Initially, a public defender was appointed to represent defendant, who entered a plea of not guilty. Shortly thereafter, defendant discharged his attorney and retained new private counsel to represent him. Pretrial motions to set aside the information ( § 995) to suppress evidence ( § 1538.5), and to order separate trials for each codefendant ( § 1098) were denied. The case was tried before a jury on July 20, 24, and 25, 1978, and on July 27, the jury found defendant guilty of each charged offense, and specified that the homicide was murder in the first degree and was wilful, deliberate and premeditated. The jury also found to be true all of the additional allegations of the information including the special circumstances which were alleged in connection with the murder charge.

The penalty phase was both commenced and concluded on July 31, 1978. Defense counsel called no witnesses and introduced no evidence. On August 1, after deliberating for seven hours, the jury fixed defendant's penalty at death. Defendant was thereupon sentenced to death for the murder, and to state prison for his other offenses as prescribed by law. Pursuant to section 1239 the appeal before us is automatic. As previously noted, defendant, through new counsel, also has submitted a petition for writ of habeas corpus alleging his trial counsel's ineffective representation. In response to the petition, we issued an order to show cause, and upon the filing of the People's return and defendant's traverse, the habeas corpus issues were fully joined. (See In re Lawler (1978) 23 Cal.3d 190, 194, 151 Cal.Rptr. 833, 588 P.2d 1257).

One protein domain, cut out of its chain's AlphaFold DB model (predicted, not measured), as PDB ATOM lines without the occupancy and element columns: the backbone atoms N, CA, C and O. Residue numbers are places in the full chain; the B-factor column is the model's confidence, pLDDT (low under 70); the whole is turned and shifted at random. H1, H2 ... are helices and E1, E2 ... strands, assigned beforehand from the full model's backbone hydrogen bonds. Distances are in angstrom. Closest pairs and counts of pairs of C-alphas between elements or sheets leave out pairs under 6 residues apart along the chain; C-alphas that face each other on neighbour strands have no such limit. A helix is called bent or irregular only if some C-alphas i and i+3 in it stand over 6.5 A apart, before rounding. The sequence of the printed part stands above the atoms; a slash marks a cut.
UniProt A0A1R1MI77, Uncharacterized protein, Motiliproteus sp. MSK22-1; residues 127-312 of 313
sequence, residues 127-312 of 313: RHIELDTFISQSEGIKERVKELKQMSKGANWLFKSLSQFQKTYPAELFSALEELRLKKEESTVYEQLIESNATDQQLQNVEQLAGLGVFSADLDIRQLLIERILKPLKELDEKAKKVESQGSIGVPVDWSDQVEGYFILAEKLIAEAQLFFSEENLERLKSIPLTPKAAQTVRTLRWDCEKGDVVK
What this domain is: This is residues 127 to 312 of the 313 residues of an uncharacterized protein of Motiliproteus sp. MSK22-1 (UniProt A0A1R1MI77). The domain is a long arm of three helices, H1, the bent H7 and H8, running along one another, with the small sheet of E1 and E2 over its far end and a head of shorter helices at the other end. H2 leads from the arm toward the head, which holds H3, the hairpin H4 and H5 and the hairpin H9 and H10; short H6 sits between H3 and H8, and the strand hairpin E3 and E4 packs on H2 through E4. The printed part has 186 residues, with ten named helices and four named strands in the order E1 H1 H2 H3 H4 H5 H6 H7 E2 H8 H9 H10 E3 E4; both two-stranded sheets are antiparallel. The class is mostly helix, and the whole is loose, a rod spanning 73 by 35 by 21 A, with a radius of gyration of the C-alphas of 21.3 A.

The trial transcript reveals that on January 3, 1978, the victims Edgardo Kramer and Guillermo Bulnes, two Peruvian airline employees, drove to the Holly Aire Motel in Inglewood to visit a female named Chris. Bulnes knocked on the door to room 18, and a young woman, codefendant Wooley, opened the door whereupon Bulnes explained that he was looking for Chris, and apologized for his intrusion. Wooley responded that Chris was not there, offered Bulnes a "date" for $100, and, when he declined, stated that she would call Chris for Bulnes. When Wooley walked to a nearby telephone booth Bulnes parked his car across the street from the motel driveway, and with Kramer then returned to Wooley, who informed them that Chris would arrive in one-half hour. The men thanked Wooley and reentered their car. Shortly thereafter, defendant approached the car and asked if the men were waiting for Chris. When Bulnes responded that they were, defendant removed a gun from his pocket, pointed it at Bulnes and cocked the hammer. Defendant thereupon entered the back seat of the car, ordered Bulnes to lock the door, start the car, and commence driving on a course directed by defendant.